David, "a man after God’s own heart", walked humbly before God as a shepherd. He trusted God alone when he lived in the fields with the sheep. His source of strength and wisdom were his dependence upon God. Later as he ran for his life from Saul for more than ten years he continued to acknowledge his total submission to the Sovereign One. Yet after he had been used as a tool in the hand of God to bring glory and honor to God as king, he forgot his humble estate. Rather than being satisfied in the Lord, he sought to satisfy himself outside the will of God. He took another man’s wife and satisfied his body with the degrading sin of adultery. Again, the rest of the story is history.

Over and over we see the pervasive sin of pride at the root of the ruin of men’s lives. It was the primary cause of the hardening of the heart of the Pharaoh. It was the prime cause of the hardness of the hearts of the Pharisees, "the teachers of Israel", which eventually led them to them to seek a way to murder God in the person of Jesus Christ. Unrepentant pride leads to hardness, and hardness leads to extreme forms of sinful behavior. Romans Chapter One maps this out well.

Pride is ugly! It leads to the demise of everyone it infects! Its treatment is: acknowledgment and repentance, and its antidote is humility.

One of the difficult experiences that we have faced as missionaries in Mexico has been watching men disqualify themselves from ministry due to pride. The scenario shared by missionaries is similar throughout developing nations. (It is not that much different in developed nations.) In developing nations there seems to be a wide gap between the haves and the have nots, or the rich and powerful and the poor and powerless. Money and power go hand in hand everywhere. When a movement of God touches a group of people there is a need for leaders. Among developing nations, schoolteachers and university professors grow into a sort of middle class. They are admired, and due to their higher standing economically and socially, develop a middle class that becomes decidedly influential. What does this have to do with the church and pride? Leaders naturally are needed in the church. These leaders fill roles as pastor-teachers. Do you see the association? When a man becomes a teacher or leader in the church he can easily feel as if he has risen to a level above his peers. In many developing nations the model of leadership is one of suppressing the masses and lording it over the poor. Knowing no other example, the new pastor can easily copy the leadership model of society rather than that of Scripture. He in essence puts himself in the place of God to his flock. Rather than speaking for God he can easily usurp the role of the Holy Spirit. The priesthood of the believer is sacrificed, and fear of man replaces the fear of the Lord. It is a subtle deviation but the results are destructive to the leader as well as to the movement. Authority must be maintained in the church, but this authority is derived from fidelity to the Word of God and not to positions.

In 1st Timothy chapter 3 we are admonished not to place a novice in the position of an elder/pastor/overseer/bishop. (Each of these is an interchangeable title.) This is a universal warning to all cultures. Be very careful not to award such a high position to an untested man. A man must have proven character. Many young men will practice a behavior of respectability in front of "men of position". They do "all the right things" with the hope of being rewarded for their good behavior. This type of person has missed the point of true Christian leadership. We are all slaves and bondservants. We do not wield the authority of men, but the authority of God. This authority is not reached by position or power, but by the influence of acts of love through servanthood. Ours is not a human kingdom where position can be attained by strength or cunning manipulation. Over and over I have seen men tested. Some have had a pure heart to guide them, and have chosen to obey scripture no matter what the cost. Still others, when tested, revealed the impurity of their heart and did what was expedient, though contrary to Scripture, to maintain or advance their position. When lust for power has taken root in the heart, tragedy follows.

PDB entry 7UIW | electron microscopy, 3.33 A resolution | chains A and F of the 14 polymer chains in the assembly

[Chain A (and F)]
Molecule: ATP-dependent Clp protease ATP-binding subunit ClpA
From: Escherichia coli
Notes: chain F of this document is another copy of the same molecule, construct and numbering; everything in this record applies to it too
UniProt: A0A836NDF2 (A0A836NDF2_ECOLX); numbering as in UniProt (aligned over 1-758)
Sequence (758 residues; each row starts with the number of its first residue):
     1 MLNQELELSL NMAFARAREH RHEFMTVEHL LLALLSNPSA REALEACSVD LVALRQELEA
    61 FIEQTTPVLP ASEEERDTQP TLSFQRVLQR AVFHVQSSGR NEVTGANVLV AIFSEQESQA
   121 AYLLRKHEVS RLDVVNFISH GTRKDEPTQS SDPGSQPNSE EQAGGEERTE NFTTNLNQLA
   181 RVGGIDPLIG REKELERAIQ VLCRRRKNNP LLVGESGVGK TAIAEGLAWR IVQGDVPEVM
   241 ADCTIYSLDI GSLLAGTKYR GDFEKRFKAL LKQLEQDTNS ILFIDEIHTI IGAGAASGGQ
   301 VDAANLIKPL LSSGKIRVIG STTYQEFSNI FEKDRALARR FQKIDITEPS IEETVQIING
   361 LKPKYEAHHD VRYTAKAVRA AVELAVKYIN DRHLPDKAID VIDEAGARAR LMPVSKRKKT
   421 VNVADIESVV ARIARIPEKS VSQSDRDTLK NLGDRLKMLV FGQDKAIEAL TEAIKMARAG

God appoints as he anoints. We must be aware of His appointments. Then we must obey God no matter what. Our success is manifest in our obedience to God in acts of love toward people. The novice or fleshly man, as evidence of "success", often interprets a position or title as proof of his worthiness. But success in the kingdom comes with submission and obedience to every word of God, seeking God’s glory and not our own.

Proverbs says a "man is tested by the praise accorded to him". (Proverbs 21:27b) When I am hungry for praise, I am close to stumbling and falling. When we receive praise, how does it settle within us? When I am anxious for praise what is at the root of this desire? Is my first thought, "Thank you lord that people are seeing you glorified"? Or deep down inside am I frustrated and angry when someone else gets praised before me, including God? Do I long for "first place" among the brethren? Are Christ’s words, "The greatest in the kingdom must be least of all" a rebuke instead of a pleasure to my ears?